A privacy enabled phone-home for laptops


There are a variety of tools out there to help recover stolen technological devices. They make the devices "phone home" to the security company, and if stolen, this can be used to find the laptop (based on IP traceroutes etc.) and get it back. Some of these tools work hard to hide on the machine, even claiming they will survive low level disk formats. Some reportedly get installed into the BIOS to survive a disk swap.

This has always been interesting to me, but it seems like something that could be used to track you against your will. I don't know how all the different products work inside -- they are deliberately obtuse about some parts of it -- but here's a design for one that you could perhaps trust with your privacy.

  • When setting it up, you would create a passphrase. Write it down somewhere else, as you need it for recovery.
  • Every so often, it will make a DNS request of a magic DNS server. In the request will be embedded a random number, and an encryption of the random number based on the passphrase.
  • Without the passphrase, these requests mean nothing to the tracking company. They don't know who made the request
  • When your device is stolen, you give the tracking company your passphrase
  • When a request comes in, the tracking company checks it using the passphrases of the devices that are currently reported stolen. If it matches, bingo.
  • In a match, return a DNS answer that says, "You're stolen. Do the stuff you should do." That answer is of course also encrypted with the passphrase.
  • At that point, the device can do complex traceroutes, take photos with its built in camera, record audio, you name it.

If there are a lot of stolen laptops in the database, the search could be sped up one of two ways:

  • The random number isn't random, it's the date. The site can then pre-compute all the codes it is likely to get from stolen laptops that day. Changing the date on the computer won't help, as that just means a little more CPU on that particular request.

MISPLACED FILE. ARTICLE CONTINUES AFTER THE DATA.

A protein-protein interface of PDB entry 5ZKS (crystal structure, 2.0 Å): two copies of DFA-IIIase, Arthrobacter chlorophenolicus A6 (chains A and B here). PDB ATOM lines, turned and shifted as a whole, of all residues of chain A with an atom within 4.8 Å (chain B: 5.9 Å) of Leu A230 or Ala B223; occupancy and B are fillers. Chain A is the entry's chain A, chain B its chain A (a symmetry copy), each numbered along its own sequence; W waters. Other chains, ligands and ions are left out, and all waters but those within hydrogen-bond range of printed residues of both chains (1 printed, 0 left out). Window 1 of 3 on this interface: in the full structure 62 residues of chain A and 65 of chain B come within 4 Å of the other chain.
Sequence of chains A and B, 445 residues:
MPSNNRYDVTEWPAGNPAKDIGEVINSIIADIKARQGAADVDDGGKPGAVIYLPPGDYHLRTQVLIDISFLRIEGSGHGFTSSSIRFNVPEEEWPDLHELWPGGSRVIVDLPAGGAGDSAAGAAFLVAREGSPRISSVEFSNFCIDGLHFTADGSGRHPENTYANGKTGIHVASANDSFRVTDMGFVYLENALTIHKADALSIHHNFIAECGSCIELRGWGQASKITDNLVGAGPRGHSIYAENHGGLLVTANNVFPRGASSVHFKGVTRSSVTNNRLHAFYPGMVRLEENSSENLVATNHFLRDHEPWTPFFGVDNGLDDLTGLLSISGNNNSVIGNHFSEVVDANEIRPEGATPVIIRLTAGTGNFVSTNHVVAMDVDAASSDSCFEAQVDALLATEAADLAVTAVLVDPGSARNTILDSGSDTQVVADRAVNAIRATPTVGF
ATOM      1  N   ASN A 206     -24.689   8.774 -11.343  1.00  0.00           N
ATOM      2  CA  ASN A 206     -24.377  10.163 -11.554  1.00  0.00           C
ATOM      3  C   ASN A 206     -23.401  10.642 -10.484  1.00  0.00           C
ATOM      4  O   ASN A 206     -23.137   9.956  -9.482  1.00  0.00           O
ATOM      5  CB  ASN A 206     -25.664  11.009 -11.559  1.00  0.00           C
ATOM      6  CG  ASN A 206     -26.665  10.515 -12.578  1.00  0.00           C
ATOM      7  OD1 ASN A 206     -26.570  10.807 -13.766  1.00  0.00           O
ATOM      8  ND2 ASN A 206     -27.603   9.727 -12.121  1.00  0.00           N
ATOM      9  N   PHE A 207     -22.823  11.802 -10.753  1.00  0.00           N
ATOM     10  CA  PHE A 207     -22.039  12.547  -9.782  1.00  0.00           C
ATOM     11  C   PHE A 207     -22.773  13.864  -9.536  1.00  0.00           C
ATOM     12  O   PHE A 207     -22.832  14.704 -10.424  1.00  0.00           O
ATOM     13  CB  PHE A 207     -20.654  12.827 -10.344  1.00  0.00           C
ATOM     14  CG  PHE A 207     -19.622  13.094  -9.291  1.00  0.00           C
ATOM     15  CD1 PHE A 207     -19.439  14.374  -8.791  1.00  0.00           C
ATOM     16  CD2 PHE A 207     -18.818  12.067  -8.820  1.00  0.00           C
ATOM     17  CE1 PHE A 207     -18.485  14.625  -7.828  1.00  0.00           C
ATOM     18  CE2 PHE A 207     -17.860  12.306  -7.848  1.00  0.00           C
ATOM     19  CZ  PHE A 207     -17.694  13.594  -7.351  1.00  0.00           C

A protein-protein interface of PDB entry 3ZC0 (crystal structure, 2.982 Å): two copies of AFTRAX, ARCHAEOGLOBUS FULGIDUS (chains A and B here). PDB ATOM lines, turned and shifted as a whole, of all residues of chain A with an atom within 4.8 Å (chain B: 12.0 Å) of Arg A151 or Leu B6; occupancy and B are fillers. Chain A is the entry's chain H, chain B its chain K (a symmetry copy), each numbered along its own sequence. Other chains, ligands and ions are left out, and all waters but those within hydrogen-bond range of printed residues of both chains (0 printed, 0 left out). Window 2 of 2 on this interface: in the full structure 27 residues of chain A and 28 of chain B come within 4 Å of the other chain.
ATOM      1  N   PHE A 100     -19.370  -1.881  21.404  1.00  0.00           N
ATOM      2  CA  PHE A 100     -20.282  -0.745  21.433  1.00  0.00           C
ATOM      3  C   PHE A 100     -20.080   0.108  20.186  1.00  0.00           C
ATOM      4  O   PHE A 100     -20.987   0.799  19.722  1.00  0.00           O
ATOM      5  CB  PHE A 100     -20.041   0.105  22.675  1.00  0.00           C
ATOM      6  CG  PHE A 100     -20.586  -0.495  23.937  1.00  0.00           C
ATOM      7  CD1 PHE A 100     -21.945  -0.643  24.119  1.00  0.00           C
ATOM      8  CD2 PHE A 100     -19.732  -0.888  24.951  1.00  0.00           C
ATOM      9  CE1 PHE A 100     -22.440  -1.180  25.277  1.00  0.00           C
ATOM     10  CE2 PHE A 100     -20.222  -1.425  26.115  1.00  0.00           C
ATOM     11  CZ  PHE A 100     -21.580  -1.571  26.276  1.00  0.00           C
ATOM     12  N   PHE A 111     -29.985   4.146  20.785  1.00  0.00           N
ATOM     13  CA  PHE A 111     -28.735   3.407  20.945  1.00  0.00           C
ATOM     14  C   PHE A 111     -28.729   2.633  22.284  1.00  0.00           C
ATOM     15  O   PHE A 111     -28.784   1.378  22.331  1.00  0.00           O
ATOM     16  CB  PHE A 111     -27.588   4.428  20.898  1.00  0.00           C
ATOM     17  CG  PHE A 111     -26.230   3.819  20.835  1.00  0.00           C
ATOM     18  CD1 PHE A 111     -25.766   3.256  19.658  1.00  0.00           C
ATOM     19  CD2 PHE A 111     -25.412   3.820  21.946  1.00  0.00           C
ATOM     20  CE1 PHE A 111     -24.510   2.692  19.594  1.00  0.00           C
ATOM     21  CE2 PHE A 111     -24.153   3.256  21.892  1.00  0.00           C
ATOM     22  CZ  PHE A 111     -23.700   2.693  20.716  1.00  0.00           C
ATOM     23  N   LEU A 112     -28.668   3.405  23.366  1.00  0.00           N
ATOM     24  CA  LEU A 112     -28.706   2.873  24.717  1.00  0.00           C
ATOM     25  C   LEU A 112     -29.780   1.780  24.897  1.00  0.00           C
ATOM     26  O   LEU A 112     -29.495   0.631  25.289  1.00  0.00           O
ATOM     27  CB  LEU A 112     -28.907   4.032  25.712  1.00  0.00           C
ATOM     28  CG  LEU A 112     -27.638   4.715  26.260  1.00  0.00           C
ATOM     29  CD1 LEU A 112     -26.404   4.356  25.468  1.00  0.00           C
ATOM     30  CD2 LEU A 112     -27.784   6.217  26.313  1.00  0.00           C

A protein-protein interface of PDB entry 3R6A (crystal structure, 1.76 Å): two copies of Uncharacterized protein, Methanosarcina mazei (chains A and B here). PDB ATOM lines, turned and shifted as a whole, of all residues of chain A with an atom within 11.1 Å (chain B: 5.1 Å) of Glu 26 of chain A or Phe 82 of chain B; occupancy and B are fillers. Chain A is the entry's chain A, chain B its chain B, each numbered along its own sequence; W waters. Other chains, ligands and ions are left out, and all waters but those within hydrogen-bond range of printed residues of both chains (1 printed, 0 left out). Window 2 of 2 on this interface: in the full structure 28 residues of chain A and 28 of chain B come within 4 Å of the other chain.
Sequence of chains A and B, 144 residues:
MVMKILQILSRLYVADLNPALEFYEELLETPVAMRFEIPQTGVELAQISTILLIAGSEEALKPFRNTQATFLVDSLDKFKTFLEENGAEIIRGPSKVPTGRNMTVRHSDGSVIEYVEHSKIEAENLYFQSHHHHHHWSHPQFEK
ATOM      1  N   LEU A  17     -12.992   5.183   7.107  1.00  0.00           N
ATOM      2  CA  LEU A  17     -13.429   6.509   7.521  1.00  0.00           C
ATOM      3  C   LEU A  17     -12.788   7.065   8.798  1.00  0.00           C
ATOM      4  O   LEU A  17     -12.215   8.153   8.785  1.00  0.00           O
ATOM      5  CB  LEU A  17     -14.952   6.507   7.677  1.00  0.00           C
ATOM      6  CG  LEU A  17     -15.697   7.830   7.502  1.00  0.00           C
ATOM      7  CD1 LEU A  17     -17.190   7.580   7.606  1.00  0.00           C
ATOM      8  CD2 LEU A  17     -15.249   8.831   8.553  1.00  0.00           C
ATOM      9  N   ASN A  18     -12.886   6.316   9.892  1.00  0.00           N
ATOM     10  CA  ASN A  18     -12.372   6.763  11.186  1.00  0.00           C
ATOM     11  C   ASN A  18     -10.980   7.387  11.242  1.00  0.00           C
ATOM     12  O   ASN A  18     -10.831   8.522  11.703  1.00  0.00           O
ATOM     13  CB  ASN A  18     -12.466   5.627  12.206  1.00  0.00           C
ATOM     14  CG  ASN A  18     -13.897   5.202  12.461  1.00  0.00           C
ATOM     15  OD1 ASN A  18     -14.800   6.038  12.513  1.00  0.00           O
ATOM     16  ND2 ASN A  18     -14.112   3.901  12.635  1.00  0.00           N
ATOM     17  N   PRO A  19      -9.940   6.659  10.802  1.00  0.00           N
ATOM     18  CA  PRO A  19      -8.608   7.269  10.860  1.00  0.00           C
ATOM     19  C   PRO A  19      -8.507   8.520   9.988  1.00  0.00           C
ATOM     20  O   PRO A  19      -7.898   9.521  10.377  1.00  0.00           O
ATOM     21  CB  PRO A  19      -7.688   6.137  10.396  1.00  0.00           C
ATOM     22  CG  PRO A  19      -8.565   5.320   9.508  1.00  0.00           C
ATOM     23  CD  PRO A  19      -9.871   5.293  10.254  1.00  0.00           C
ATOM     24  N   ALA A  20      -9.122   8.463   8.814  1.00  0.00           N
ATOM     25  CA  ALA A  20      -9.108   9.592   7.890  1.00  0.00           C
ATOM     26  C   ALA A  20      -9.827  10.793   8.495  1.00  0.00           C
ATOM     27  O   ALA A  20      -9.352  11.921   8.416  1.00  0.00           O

• Include an 8 or 9 bit hash of the passphrase + date. That can reduce by a factor of 256 or 512 how many phrases you must try. This identifies you a bit but if the company has lots of customers you are fine.

Note that DNS requests tend to get through just about any firewall other than a firewall deliberately tuned to block sneaky DNS requests.

This system could be integrated into a BIOS or right into an ethernet card. However, since it is the high level OS that does DHCP etc. you need a bit of network layer cheating to do this right. I presume they already do that.

You can also run the DNS server yourself, if you are so inclined. It's not that hard. But this system lets you trust a 3rd party as they learn nothing about you as long as they have lots of customers.


Hi Brad, the NYT had an article on this not long ago:


"Stolen Laptop Helps Turn Tables on Suspects"

If the link doesn't work for you, let me know and I'll send you the article.

Apparently some of this is built into Mac?


There are a wide variety of systems, as described in this article, for recovery. What I wanted to write about was whether they were designed well so they could not be used to track the legitimate owner, as some of them can be.

Sounds a lot like http://adeona.cs.washington.edu/ in concept, though all such systems (unless buried deeply into the hardware like a mobile phone's IMEI) may be circumvented by a knowledgeable thief.

Yes, this sounds interesting, especially the use of the DHT. The hard part is making sure that it is not possible to track the legitimate owner even through traffic analysis. For example, normally the computer in the legitimate owner's hands will be sending from a normal IP address or two with a bit of roaming. If you can ever connect those, you can start seeing the patterns of the owner's life -- when they are at home, when at work etc. -- even without decrypting any packets.

While I have not fully studied adeona, it seems that if one could get control of the DHT computers, one could notice that packets had come from the user's standard home network, and thus learn they are at home today.

I was torn between two options here. One is the use of DNS requests, because they get through just about any firewall, including the thief's. On the other hand a more secure protocol is a UDP request without a source address in the cleartext. The return address would be in the crypttext and thus the server could only reply if it had the passphrase. However, the downside is that random UDP packets with no source address often won't get through firewalls, and it's very difficult to get requests back through them.

It seems like something that could be used to track you against your will. I don’t know how all the different products work inside

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